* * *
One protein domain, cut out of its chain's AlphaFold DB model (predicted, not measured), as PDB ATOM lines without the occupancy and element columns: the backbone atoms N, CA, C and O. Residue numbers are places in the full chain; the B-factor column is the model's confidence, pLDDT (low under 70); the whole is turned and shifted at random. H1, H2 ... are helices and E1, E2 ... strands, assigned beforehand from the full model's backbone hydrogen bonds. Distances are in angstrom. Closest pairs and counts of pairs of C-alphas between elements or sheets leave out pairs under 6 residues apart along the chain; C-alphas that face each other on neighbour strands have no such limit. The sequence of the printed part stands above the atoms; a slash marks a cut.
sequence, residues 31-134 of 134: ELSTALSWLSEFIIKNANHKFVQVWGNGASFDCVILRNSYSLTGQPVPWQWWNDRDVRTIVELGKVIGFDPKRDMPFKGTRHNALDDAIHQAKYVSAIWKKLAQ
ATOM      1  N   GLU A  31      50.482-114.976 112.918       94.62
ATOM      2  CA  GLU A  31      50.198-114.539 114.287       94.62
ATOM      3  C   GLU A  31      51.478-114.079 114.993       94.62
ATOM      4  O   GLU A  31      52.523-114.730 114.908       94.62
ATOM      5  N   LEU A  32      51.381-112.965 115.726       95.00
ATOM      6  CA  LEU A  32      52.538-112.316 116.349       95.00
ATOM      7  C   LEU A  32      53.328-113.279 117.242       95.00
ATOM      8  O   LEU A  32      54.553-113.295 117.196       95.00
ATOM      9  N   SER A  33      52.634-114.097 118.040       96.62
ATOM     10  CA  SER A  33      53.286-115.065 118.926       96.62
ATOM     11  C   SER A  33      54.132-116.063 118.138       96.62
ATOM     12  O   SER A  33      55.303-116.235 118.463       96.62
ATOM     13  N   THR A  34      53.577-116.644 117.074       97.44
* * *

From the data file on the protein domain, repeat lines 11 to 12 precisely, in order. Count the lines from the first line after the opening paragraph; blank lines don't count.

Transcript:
ATOM     10  CA  SER A  33      53.286-115.065 118.926       96.62
ATOM     11  C   SER A  33      54.132-116.063 118.138       96.62